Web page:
Releases, Plans, and Reviews

Nathan and I have been working on a new Project Management Infrastructure for the Eclipse Foundation. Some think of it as a replacement for the current Developer Portal. I see it as more than that. There are many aspects of project management at Eclipse that just aren’t covered by the existing portal.

Releases have been driving me crazy for a long time. My biggest issue with releases is all the different pieces of information that are required, and all the different mechanisms for capturing and disseminating those various bits of information.

Minimally, a release requires name and date. This information is captured in the current developer portal.

Projects are required to have a project plan (in the standard format) in order to make a release. The project plan captures lots of information, including a overview of the release, description of the deliverables, list of milestones, a handful of themes, and about a half dozen of other optional fields. The plan itself is represented in XML and stored on an property (generally the project website).

In general, the release and project plan are specified relatively early in a development cycle and evolve as development occurs.

At the end of the development cycle–before a project can be released–still more information needs to be provided in the form of a release review. The review is partially a retrospective that projects can use to reflect on the progress made, identify mistakes, and improve the process for the next cycle. It’s also used to inform the community of the progress made. Though, I tend to think of the review part as being a little too late in the cycle for adopters: adopters probably should be paying attention during the planning stage. Still, as a retrospective and record of the release, I believe that the review is important.

This is a bit of a rehash; I’ve talked about all this before.

In Bug 363524, I started detailing a plan to roll releases, plans, and reviews together. My thinking is to roll all the different pieces of information into a single location, remove the redundancy, and make it dirt-easy to enter and maintain. Heck, why not put it into a database in a form that we can actually use for more than just displaying a static document? That sounds like crazy talk.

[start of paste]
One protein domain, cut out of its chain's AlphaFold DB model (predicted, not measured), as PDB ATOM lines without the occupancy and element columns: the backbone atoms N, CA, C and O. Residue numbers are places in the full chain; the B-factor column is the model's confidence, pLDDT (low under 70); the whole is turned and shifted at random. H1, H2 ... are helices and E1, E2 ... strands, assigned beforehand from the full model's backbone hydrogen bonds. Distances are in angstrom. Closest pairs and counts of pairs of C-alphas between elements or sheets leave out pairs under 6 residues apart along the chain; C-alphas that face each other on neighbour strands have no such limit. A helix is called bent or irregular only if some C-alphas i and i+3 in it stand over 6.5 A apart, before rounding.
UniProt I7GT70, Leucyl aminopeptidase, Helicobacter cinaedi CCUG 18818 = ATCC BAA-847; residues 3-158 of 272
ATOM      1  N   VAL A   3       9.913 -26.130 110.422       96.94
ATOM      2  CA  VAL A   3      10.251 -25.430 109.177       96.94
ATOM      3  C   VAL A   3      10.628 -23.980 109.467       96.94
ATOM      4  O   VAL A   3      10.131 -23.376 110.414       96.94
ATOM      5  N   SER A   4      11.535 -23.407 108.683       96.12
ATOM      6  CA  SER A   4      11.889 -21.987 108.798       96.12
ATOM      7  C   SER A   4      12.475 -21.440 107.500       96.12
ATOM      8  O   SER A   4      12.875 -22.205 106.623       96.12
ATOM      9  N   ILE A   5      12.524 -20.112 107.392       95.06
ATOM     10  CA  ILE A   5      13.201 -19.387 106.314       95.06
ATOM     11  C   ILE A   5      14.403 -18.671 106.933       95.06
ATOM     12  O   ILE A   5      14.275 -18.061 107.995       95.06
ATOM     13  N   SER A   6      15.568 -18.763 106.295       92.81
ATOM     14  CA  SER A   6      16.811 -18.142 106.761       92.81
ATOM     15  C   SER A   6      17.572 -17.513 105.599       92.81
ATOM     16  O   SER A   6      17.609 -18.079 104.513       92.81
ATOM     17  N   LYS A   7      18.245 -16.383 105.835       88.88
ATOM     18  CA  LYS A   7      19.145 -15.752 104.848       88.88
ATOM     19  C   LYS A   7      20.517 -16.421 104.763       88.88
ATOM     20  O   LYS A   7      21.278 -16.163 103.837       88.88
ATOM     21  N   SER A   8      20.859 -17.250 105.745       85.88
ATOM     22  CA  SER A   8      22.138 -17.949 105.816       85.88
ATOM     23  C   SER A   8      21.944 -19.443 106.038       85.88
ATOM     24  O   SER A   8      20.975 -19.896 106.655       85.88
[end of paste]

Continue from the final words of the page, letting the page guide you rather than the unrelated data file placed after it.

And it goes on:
We’ve implemented the first cut of this.

With this screenshot, I’m showing the EclipseLink project’s 2.0.0 release. We’ve implemented some scripts that mine the information from the existing databases and project plan documents an import it into a “release” record. That single record holds all the information, and can stand as the review document and the project plan in one (we can generate the project plan in the standard XML format if necessary). A summary of the release (including a subset of the information) is displayed on the project page.

A project member can edit the release with the click of a button.

Putting this together exposed a disturbing detail: releases potentially contain a huge amount of information:

  • Release name (e.g. “1.0”);
  • Release date;
  • Link to approved IP Log;
  • Link to the New and Noteworthy;
  • Rich text description of the release (i.e. release goals, features included in the release, that sort of thing);
  • Rich text discussion of non-code aspects;
  • Rich text discussion of architectural issues;
  • Rich text summary of usability issues;
  • Rich text discussion of end-of-life issues/features;
  • Bugzilla product/components/milestones included in this release;
  • Rich text discussion of standard compliance;
  • Rich text discussion of community development activities undertaken during release cycle;
  • A collection of “themes” for the release (e.g. ‘Design for Extensibility”) with optional rich text description;
  • A list of milestones; each including a name (e.g. “m1”), date, optional description;
  • Rich text field for “other information”;
  • Checkbox certification that the release’s APIs are of “Eclipse Quality”;
  • Checkbox certification that security issues have been reviewed;
  • Checkbox certification that the Eclipse IP Policy has been followed;
  • A further field for feedback from the PMC/EMO.

I think we can do better than this. Many of these fields are optional, but the presentation of all of them is daunting. Perhaps some of the optional fields can be re-positioned as themes. I’m not sure what the right answer is right now (keep in mind that nothing in this list is a new requirement; in fact, this list is actually shorter that what is required for a release today). Your input is welcome on Bug 363524. It’s still early days, but I do plan to make our implementation accessible soon so that we can get some real feedback.

We’ve only just started working on the theming of the output. I’m pretty excited about the look Nathan has developed and am looking forward to rolling it out tomorrow or early next week. I’ll show that off when it’s a little more baked.

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